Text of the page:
(10) Indeed, he suffers a crisis of confidence around the midpoint of Toy Story when he sees a Buzz Lightyear advertisement prominently featuring the caveat that Buzz Lightyear is 'Not a Flying Toy'.
(11) Available at <https://www.shopdisney.com/buzz-lightyear-flying-aetion-figure-400020766830.html>, accessed 14 September 2019.
(l2) See Maude Campbell, 'The Most Expensive Star Wars Toys', Popular Mechanics, 7 March 2019, <https://www.popularmechanics.com/culture/movies/g26729889/expensive-star-wars-toys/>, accessed 3 September 2019.
(13) For a guide on how to make these, see 'Acids and Bases: Testing Rockets', PBS LearningMedia, <https://www.pbslearningmedia.org/resource/phy03.sci.phys.mfw.zrocket/acids-and-bases-testing-rockets/>, accessed 3 September 2019.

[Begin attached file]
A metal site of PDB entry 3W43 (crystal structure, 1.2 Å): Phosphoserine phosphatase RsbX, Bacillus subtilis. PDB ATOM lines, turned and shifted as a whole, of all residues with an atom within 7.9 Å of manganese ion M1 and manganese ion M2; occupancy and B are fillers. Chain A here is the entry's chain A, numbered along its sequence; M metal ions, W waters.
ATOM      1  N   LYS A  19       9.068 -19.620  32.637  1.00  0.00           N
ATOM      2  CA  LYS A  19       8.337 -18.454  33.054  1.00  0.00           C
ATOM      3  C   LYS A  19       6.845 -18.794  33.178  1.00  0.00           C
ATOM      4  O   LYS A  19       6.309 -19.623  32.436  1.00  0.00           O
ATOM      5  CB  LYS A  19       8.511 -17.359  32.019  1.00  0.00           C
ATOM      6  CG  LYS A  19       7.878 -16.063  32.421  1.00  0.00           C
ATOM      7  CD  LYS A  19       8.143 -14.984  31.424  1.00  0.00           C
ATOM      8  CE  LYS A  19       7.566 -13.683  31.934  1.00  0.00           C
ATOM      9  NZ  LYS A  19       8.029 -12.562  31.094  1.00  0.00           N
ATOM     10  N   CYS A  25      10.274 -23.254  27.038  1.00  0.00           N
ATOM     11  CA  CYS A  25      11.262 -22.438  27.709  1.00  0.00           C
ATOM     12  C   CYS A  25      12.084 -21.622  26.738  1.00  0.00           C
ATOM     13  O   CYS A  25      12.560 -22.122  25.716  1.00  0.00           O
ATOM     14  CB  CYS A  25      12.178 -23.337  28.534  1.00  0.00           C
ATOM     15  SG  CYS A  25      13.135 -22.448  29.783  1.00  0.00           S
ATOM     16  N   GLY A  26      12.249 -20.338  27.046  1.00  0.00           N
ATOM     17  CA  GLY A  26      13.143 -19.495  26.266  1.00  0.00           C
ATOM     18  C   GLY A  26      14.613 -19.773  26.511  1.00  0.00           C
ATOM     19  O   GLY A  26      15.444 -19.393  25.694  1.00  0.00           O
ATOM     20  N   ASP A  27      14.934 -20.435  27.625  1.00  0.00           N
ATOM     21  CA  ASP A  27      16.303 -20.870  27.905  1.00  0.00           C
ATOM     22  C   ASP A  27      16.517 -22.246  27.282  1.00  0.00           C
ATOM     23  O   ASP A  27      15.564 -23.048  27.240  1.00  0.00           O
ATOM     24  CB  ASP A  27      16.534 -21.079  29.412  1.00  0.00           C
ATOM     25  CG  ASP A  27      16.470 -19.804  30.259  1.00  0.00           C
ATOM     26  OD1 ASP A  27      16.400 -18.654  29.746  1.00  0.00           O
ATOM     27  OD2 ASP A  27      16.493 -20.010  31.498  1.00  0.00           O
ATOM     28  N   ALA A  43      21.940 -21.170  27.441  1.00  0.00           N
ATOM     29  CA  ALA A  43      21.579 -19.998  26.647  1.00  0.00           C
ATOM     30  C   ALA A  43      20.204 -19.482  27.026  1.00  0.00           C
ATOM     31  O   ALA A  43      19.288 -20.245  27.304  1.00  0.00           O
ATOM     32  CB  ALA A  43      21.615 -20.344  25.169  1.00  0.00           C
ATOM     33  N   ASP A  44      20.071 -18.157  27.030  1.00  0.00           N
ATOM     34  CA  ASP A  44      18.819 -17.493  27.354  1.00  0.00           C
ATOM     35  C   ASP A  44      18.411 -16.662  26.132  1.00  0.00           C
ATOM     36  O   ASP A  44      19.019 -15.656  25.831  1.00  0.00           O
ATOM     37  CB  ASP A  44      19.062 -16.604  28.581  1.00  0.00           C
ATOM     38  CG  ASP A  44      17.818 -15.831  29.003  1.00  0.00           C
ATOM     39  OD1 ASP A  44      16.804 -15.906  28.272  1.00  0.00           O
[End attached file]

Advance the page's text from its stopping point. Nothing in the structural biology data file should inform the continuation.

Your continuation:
(14) See 'NASA Launches Disney's Buzz Lightyear on Space Shuttle', Local6.com, 1 June 2008, archived at <https://web.archive.0rg/web/20080701203519/http://www.local6.com/education/l6420699/detail.html>; and 'Mission Information: STS-124', NASA website, <https://www.nasa.gov/mission_pages/shuttle/shuttlemissions/stsl24/main/index.html>, both accessed 3 September 2019.
(14) You can find the links at the following address, but unfortunately they're all broken at the time of writing and unlikely to be updated: 'Buzz Lightyear's Dream Come True', NASA website, 31 May 2008, <https://www.nasa.gov/audience/foreducators/buzz-lightyears-dream-come-true.html>, accessed 25 August 2019.
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|Date:||Dec 1, 2019|